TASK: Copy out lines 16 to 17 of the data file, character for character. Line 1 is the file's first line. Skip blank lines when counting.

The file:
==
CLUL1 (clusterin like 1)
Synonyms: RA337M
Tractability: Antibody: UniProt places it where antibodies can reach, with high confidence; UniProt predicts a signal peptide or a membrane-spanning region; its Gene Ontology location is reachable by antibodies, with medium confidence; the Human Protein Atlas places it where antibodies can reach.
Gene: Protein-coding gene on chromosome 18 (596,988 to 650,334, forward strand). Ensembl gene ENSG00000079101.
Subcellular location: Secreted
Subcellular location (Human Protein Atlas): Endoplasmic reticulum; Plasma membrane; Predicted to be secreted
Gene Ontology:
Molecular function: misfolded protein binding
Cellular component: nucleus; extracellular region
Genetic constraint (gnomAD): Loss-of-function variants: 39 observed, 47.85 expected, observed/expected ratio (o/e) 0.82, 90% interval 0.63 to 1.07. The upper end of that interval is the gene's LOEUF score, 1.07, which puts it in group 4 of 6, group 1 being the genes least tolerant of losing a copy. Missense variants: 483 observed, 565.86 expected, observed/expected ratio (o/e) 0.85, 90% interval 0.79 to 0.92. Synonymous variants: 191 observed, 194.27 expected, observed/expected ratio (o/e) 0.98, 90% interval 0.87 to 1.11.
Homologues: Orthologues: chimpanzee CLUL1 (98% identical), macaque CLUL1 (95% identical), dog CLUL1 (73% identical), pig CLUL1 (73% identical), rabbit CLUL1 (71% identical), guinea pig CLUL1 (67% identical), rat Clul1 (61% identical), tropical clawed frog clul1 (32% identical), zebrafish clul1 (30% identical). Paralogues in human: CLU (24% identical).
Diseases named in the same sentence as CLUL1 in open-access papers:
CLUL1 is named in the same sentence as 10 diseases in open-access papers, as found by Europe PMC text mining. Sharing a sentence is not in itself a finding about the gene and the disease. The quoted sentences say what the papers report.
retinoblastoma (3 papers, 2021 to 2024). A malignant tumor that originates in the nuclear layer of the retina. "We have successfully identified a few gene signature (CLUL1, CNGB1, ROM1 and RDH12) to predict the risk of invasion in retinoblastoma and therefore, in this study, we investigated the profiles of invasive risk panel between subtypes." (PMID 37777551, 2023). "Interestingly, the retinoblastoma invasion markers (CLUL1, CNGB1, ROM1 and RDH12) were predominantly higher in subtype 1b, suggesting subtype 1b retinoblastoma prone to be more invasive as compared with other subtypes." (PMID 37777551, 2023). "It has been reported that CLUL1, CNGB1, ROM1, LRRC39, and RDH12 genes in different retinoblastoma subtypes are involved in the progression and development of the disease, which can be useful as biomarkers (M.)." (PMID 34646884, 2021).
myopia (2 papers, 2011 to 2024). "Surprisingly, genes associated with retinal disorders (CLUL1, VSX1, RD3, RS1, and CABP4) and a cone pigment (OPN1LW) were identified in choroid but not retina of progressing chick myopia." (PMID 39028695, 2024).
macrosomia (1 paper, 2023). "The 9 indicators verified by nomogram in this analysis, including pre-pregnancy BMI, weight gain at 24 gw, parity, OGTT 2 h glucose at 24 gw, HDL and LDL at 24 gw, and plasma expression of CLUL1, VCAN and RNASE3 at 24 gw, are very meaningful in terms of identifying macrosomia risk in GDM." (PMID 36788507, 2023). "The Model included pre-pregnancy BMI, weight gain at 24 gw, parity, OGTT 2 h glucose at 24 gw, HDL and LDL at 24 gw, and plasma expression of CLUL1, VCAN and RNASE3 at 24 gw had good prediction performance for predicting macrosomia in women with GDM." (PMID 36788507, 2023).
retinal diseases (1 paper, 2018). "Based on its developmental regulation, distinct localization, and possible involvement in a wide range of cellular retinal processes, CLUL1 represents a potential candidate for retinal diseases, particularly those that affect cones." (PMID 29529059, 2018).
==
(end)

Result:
macrosomia (1 paper, 2023). "The 9 indicators verified by nomogram in this analysis, including pre-pregnancy BMI, weight gain at 24 gw, parity, OGTT 2 h glucose at 24 gw, HDL and LDL at 24 gw, and plasma expression of CLUL1, VCAN and RNASE3 at 24 gw, are very meaningful in terms of identifying macrosomia risk in GDM." (PMID 36788507, 2023). "The Model included pre-pregnancy BMI, weight gain at 24 gw, parity, OGTT 2 h glucose at 24 gw, HDL and LDL at 24 gw, and plasma expression of CLUL1, VCAN and RNASE3 at 24 gw had good prediction performance for predicting macrosomia in women with GDM." (PMID 36788507, 2023).
retinal diseases (1 paper, 2018). "Based on its developmental regulation, distinct localization, and possible involvement in a wide range of cellular retinal processes, CLUL1 represents a potential candidate for retinal diseases, particularly those that affect cones." (PMID 29529059, 2018).